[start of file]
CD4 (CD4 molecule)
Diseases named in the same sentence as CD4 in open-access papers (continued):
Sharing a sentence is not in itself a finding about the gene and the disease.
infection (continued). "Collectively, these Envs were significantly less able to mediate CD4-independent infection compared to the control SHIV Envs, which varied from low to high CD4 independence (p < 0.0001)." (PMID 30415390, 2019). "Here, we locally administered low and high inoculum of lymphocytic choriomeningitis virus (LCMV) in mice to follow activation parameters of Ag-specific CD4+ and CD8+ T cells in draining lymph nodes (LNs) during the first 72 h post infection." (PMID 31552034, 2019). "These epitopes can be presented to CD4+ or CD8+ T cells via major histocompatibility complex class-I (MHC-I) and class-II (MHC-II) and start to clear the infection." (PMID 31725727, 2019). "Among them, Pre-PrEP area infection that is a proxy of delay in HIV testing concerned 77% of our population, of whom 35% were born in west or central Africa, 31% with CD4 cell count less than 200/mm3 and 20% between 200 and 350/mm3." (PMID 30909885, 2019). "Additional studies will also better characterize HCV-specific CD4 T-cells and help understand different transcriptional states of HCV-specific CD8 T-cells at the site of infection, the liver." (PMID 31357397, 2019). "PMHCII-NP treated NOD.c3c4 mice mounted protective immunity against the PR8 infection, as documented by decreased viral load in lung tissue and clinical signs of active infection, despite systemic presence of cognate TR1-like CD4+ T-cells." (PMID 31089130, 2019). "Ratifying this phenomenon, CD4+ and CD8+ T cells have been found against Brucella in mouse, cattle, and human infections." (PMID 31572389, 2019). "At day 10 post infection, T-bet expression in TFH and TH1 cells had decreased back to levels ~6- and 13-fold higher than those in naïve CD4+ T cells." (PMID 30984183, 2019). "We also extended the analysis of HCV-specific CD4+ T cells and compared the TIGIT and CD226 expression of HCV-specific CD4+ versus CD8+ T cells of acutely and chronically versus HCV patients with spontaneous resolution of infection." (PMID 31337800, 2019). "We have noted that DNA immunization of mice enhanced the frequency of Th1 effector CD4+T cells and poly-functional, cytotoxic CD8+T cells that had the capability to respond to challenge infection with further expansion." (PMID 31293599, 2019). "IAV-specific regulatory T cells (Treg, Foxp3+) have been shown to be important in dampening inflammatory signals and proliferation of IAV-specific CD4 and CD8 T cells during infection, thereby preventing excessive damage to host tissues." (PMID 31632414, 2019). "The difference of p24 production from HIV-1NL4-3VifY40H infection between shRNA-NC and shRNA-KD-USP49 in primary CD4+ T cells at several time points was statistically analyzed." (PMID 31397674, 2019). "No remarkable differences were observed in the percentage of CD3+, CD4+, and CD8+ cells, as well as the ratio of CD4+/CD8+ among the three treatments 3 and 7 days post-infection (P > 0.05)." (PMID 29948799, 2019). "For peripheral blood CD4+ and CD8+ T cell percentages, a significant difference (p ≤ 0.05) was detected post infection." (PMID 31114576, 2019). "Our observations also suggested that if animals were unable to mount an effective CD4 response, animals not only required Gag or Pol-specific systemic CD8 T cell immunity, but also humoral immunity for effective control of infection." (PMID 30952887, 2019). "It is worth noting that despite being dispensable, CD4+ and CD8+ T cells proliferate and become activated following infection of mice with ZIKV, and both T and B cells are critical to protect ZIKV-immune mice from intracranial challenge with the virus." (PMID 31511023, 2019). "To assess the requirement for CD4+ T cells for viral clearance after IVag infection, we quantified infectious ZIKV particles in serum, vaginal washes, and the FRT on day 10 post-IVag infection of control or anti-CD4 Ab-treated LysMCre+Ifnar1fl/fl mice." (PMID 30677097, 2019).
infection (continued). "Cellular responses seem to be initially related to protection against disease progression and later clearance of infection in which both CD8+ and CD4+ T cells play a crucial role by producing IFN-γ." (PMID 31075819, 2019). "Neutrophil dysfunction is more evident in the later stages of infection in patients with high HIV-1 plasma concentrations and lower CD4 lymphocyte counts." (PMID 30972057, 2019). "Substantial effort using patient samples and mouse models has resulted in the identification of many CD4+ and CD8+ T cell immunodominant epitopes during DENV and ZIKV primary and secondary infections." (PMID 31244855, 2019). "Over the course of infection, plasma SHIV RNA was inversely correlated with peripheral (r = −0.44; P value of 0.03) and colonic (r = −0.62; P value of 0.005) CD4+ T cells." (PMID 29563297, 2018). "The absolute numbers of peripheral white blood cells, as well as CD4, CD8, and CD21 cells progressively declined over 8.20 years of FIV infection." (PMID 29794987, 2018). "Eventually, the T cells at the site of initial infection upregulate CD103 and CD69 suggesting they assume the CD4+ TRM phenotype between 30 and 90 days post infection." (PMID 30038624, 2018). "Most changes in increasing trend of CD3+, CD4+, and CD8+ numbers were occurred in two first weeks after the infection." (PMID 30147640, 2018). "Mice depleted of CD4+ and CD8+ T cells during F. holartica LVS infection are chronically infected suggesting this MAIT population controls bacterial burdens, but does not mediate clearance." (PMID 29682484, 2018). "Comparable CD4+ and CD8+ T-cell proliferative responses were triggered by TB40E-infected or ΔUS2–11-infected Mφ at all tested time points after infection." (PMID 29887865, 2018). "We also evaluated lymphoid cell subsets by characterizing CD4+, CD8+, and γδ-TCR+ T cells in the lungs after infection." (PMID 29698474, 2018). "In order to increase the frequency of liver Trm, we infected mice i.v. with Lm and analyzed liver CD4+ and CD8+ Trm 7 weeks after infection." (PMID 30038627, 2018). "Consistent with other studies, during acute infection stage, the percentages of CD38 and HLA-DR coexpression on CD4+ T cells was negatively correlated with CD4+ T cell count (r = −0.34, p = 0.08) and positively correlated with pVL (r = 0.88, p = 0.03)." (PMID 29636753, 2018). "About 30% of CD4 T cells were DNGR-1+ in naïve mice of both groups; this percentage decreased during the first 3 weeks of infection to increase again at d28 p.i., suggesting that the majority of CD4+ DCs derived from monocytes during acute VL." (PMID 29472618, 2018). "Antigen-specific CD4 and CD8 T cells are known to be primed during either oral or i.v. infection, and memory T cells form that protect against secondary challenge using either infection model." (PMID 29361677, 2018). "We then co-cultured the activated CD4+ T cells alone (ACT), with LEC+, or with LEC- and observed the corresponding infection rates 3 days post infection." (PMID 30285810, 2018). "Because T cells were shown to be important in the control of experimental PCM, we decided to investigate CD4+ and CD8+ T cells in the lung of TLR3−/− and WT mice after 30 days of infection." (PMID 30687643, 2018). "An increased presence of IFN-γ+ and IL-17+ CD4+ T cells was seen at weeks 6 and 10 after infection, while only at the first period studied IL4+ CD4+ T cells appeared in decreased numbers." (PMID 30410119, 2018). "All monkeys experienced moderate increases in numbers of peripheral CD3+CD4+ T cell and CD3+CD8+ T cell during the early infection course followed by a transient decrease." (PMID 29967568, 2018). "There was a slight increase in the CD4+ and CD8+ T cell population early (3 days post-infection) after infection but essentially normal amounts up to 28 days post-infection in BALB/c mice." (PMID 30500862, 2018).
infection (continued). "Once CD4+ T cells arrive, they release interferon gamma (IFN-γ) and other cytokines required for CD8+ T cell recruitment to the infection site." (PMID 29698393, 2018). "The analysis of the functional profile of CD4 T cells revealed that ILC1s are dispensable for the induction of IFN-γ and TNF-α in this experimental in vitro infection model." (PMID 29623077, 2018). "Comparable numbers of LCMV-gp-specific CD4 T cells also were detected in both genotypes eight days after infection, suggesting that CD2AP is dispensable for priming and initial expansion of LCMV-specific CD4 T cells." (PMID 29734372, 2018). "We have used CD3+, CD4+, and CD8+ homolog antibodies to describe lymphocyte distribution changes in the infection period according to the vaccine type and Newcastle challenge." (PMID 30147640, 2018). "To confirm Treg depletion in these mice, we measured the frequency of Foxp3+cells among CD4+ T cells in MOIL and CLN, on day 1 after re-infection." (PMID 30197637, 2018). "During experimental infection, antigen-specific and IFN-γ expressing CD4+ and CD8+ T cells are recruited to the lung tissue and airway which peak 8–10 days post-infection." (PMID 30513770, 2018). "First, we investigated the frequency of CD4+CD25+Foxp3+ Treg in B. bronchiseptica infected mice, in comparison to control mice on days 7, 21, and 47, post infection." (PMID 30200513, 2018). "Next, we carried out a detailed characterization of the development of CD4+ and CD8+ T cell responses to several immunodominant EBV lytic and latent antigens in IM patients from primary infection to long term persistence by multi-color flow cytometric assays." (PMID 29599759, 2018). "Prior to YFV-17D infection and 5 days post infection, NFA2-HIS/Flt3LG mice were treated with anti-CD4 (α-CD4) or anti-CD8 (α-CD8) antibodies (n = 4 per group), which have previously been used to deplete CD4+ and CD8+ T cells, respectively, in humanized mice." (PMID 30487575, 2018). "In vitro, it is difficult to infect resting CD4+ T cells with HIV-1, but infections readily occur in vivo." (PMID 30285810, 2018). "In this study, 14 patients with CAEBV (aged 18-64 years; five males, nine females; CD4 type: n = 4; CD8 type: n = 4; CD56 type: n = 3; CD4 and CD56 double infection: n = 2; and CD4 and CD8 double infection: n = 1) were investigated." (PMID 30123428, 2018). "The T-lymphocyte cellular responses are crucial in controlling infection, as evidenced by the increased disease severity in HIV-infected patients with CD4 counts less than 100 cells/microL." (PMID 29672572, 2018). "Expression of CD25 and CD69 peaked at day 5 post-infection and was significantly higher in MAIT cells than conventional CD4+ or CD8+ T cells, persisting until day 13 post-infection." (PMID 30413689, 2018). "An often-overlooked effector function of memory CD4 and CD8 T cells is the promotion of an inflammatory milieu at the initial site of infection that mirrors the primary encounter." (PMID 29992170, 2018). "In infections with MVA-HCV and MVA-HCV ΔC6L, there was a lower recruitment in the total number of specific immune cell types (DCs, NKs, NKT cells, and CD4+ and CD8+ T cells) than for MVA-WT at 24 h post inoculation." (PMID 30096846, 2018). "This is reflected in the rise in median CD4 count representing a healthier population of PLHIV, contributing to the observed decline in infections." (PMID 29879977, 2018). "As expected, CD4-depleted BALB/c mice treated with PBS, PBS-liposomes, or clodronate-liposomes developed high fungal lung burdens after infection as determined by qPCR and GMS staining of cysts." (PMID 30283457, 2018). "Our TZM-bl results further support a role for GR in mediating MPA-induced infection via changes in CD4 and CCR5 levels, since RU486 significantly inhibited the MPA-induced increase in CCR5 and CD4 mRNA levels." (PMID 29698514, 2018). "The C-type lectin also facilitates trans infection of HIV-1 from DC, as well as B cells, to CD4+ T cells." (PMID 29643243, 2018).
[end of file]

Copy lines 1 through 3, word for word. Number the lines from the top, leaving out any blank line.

CD4 (CD4 molecule)
Diseases named in the same sentence as CD4 in open-access papers (continued):
Sharing a sentence is not in itself a finding about the gene and the disease.